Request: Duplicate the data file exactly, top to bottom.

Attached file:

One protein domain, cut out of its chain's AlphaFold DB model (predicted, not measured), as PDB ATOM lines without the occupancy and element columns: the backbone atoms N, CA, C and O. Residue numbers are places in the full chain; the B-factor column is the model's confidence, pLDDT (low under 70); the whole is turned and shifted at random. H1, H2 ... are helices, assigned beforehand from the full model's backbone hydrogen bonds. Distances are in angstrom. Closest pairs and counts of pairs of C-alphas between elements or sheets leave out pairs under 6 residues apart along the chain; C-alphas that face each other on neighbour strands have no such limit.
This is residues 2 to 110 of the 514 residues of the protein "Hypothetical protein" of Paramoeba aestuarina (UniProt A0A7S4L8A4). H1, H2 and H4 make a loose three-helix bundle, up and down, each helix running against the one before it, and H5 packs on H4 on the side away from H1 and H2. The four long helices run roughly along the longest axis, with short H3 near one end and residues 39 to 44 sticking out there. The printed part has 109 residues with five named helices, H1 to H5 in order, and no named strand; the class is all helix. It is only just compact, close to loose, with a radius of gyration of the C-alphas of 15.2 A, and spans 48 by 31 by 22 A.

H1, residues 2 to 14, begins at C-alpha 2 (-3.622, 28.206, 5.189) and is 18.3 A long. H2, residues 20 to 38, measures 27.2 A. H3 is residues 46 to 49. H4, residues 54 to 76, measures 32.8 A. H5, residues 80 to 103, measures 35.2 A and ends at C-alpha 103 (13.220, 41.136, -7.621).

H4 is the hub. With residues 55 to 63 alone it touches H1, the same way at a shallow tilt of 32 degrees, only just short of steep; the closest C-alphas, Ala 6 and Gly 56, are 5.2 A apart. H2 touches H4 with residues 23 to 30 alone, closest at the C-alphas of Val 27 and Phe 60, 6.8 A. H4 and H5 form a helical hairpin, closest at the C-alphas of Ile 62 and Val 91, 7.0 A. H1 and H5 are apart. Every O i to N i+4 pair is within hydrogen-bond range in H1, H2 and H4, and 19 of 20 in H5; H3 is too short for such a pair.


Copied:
One protein domain, cut out of its chain's AlphaFold DB model (predicted, not measured), as PDB ATOM lines without the occupancy and element columns: the backbone atoms N, CA, C and O. Residue numbers are places in the full chain; the B-factor column is the model's confidence, pLDDT (low under 70); the whole is turned and shifted at random. H1, H2 ... are helices, assigned beforehand from the full model's backbone hydrogen bonds. Distances are in angstrom. Closest pairs and counts of pairs of C-alphas between elements or sheets leave out pairs under 6 residues apart along the chain; C-alphas that face each other on neighbour strands have no such limit.
This is residues 2 to 110 of the 514 residues of the protein "Hypothetical protein" of Paramoeba aestuarina (UniProt A0A7S4L8A4). H1, H2 and H4 make a loose three-helix bundle, up and down, each helix running against the one before it, and H5 packs on H4 on the side away from H1 and H2. The four long helices run roughly along the longest axis, with short H3 near one end and residues 39 to 44 sticking out there. The printed part has 109 residues with five named helices, H1 to H5 in order, and no named strand; the class is all helix. It is only just compact, close to loose, with a radius of gyration of the C-alphas of 15.2 A, and spans 48 by 31 by 22 A.

H1, residues 2 to 14, begins at C-alpha 2 (-3.622, 28.206, 5.189) and is 18.3 A long. H2, residues 20 to 38, measures 27.2 A. H3 is residues 46 to 49. H4, residues 54 to 76, measures 32.8 A. H5, residues 80 to 103, measures 35.2 A and ends at C-alpha 103 (13.220, 41.136, -7.621).

H4 is the hub. With residues 55 to 63 alone it touches H1, the same way at a shallow tilt of 32 degrees, only just short of steep; the closest C-alphas, Ala 6 and Gly 56, are 5.2 A apart. H2 touches H4 with residues 23 to 30 alone, closest at the C-alphas of Val 27 and Phe 60, 6.8 A. H4 and H5 form a helical hairpin, closest at the C-alphas of Ile 62 and Val 91, 7.0 A. H1 and H5 are apart. Every O i to N i+4 pair is within hydrogen-bond range in H1, H2 and H4, and 19 of 20 in H5; H3 is too short for such a pair.